You Didn’t Have Intent
This defense can only be used for PC 487d1. If you’re facing GTA charges under PC 487d1, you might be capable of fighting them by the argument that you didn’t purposely steal the vehicle. This is because the aim to steal is a critical element of the lawful meaning of grand theft auto, just like in all other forms of grand theft. However, keep in mind that this argument won’t work against joyriding charges because the purpose to steal isn’t required under this law.
If your lawyer can prove that the prosecution doesn’t have adequate proof of intent, they can have your charges lowered from GTA to joyriding. Joyriding is often a misdemeanor carrying lighter punishments and isn’t much of an issue on a person’s record.
Consent from the Owner
If the car owner had authorized you to take it, there’s no theft, either joyriding or GTA. As we discussed earlier, consent can be a legal defense to joyriding charges. However, it can’t be used to defend against grand theft auto charges under PC 487, irrespective of whether you acquired that authorization through tricks or fraud.
However, consent isn’t a legal defense merely because the car’s owner might have permitted you to use their vehicle previously. Additionally, your use of the vehicle has to fall within the limits of the permission the owner granted.
Like it is with all offenses, people get accused falsely of joyriding and grand theft auto all too frequently. It could be that your ex-girlfriend or ex-boyfriend had granted you the authority to use their car then attempted to withdraw that consent after an argument or fight. It could also be that you were in the company of your friends with whom you were joyriding, and they want you to take the fall.
An expert defense lawyer can help in piecing together the critical facts of your crime and finding mistakes in the prosecutor’s proof, which will help ensure that you receive a just ruling from the judge.
Claim of Right
You wouldn’t be found guilty of joyriding or GTA if the auto you were operating was yours, in real sense. You cannot be found guilty of GTA in case you reasonably believed that the car was yours irrespective of whether the belief was true or not.
Consequences of Auto Theft
Grand theft auto and joyriding offenses are separately punished as follows:
Grand Theft Auto Penalties
GTA under PC 487d1 is a type of grand theft under PC 487 and carries similar punishments as that offense. Thus, GTA is charged as a wobbler under the law. By this, it means it can be prosecuted as a felony or a misdemeanor based on the facts of the specific crime and the accused’s criminal record. However, practically, most prosecutors usually charge GTA as a felony. The penalties for a felony grand theft auto offense are a maximum fine of $10000 and sixteen months, two or three years of a jail sentence.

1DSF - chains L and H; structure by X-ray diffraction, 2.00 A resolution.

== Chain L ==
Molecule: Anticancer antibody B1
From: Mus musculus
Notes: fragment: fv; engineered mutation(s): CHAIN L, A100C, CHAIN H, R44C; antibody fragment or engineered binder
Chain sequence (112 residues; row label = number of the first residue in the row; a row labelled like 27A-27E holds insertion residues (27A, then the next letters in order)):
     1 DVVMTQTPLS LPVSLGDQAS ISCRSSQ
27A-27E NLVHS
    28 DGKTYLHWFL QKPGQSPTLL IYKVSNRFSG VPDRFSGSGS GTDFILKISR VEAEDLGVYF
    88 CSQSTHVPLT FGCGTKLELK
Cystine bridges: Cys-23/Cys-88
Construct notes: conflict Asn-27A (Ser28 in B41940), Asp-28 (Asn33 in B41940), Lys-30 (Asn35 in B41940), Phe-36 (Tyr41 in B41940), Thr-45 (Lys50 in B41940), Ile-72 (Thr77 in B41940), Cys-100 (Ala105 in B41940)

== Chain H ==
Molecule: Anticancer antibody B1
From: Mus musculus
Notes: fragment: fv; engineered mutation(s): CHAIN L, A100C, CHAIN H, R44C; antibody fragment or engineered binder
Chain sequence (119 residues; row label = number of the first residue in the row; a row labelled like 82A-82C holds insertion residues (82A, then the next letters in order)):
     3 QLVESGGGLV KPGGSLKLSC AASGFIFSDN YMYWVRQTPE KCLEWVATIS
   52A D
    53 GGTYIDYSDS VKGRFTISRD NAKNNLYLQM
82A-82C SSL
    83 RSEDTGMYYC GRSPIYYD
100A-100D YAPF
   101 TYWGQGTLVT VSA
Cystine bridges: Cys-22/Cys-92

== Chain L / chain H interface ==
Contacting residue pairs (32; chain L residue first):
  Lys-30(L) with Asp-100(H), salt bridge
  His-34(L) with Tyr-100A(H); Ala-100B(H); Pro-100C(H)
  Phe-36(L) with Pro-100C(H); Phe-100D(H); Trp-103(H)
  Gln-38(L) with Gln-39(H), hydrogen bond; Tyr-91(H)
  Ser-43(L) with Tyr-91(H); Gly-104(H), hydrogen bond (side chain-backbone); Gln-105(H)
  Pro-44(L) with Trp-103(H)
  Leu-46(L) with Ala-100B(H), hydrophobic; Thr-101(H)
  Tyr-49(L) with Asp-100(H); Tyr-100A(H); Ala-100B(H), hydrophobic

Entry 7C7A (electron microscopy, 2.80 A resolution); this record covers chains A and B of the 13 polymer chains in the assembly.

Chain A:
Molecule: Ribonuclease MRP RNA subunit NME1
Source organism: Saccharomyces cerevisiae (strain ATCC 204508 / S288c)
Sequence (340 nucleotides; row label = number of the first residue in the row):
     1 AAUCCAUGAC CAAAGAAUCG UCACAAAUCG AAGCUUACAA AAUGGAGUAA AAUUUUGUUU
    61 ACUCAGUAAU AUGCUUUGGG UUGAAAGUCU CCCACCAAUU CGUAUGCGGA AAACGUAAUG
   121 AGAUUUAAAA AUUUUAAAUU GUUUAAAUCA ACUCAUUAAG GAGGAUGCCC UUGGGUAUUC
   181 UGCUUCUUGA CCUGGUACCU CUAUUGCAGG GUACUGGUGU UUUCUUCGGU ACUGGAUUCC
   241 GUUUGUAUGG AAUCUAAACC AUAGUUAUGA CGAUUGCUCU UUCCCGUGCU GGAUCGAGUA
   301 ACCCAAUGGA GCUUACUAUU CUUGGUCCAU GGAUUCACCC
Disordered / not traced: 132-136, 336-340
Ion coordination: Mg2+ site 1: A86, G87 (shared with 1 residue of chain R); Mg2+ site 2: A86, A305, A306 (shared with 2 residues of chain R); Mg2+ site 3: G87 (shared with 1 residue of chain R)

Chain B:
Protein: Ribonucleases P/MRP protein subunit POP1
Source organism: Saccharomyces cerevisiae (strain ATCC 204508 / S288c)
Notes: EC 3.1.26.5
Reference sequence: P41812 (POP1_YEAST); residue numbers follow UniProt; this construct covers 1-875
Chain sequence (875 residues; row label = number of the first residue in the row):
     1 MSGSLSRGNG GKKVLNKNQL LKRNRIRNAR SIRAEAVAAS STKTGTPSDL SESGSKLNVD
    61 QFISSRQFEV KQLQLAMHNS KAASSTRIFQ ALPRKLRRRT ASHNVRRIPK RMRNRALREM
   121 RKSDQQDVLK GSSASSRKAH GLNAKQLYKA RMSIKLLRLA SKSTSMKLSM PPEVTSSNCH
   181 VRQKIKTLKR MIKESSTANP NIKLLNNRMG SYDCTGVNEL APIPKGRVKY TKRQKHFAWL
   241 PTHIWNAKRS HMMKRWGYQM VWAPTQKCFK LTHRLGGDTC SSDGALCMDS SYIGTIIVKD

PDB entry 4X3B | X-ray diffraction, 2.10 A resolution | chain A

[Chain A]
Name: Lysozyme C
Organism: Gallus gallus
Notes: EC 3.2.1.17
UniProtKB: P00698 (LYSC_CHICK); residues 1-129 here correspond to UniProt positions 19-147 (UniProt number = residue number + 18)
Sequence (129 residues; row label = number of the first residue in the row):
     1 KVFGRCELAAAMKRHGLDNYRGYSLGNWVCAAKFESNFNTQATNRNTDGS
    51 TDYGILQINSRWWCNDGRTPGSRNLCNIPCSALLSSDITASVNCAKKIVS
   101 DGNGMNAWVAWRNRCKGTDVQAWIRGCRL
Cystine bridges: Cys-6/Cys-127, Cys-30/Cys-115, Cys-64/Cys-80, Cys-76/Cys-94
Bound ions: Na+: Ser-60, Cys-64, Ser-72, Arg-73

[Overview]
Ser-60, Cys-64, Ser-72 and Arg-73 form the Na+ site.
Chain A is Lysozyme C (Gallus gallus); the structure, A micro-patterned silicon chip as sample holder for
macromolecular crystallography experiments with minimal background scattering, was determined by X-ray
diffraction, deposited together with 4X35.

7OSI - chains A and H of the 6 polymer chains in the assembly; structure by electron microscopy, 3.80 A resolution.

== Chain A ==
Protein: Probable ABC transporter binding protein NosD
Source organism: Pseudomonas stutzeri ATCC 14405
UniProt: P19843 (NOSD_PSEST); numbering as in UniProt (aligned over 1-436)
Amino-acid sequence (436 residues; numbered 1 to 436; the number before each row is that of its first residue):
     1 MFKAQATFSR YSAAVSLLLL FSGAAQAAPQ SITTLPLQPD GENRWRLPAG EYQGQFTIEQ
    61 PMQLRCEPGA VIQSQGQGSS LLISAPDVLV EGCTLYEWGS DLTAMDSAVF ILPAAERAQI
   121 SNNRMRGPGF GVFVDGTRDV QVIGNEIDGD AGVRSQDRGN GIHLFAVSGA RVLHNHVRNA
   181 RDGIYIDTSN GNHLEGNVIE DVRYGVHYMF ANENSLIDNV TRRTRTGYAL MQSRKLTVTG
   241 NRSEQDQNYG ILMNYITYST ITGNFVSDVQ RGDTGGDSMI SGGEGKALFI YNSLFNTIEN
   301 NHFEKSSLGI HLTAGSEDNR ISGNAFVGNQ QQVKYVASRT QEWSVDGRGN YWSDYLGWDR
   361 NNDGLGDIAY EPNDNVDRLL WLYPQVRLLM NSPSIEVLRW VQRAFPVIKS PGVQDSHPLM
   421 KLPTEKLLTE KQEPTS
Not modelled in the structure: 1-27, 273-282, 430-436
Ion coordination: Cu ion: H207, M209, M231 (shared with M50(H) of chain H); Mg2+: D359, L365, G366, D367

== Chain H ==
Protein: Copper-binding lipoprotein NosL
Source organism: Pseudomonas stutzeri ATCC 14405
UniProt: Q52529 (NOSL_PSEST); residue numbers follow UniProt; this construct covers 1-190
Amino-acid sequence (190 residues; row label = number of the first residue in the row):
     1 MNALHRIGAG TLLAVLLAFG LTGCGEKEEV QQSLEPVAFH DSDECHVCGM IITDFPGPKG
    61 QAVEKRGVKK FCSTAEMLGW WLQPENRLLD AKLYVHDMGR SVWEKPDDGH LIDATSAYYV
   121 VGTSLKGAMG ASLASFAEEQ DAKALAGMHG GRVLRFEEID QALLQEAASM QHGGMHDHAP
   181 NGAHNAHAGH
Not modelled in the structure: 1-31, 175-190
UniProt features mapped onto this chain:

If you have a previous conviction of auto theft, then under PC 666.5, your sentencing range will increase to two, three, or four years. In case the car you stole was particularly an expensive one, you will face additional & consecutive prison time as follows:
- An additional year in case the vehicle was worth over $65000, or
- Two additional years in case the auto was worth over $200000, which is uncommon, but it does happen.
Penalties for Joyriding
Joyriding is also a wobbler. However, unlike grand theft auto, the charges for joyriding are often filed as misdemeanors for first-time offenders. If you’re charged with a misdemeanor, your maximum punishment will be a maximum of a year in jail and a maximum fine of $5000.
However, remember that the prosecution always has the discretion of charging you with a felony joyriding. If this happens, you will face sixteen months, two or three years of a county jail sentence, and a maximum fine of $10000.
Consequences of Joyriding in a Police Vehicle, Disabled Placard Vehicle, or an Ambulance
The punishments for illegally driving or taking of an automobile may increase in case the car you took is classified under any of these:
- A specially marked firefighting or law enforcement vehicle that’s on an emergency call
- An ambulance that’s on an emergency call
- An auto modified for use by a disabled individual, which showed a distinctive placard, for instance, a license plate
You will face felony charges if you are caught joyriding using any of the vehicles we have mentioned above. If convicted, your punishment will be two, three, or four years in county jail and a maximum fine of $10000. It is worth noting that these additional penalties will only apply if you were aware or should reasonably have been aware that the automobile was classified under the mentioned categories.
Convictions of Past Felony Auto Theft
The punishments for joyriding will change if you’ve any of these on your criminal record: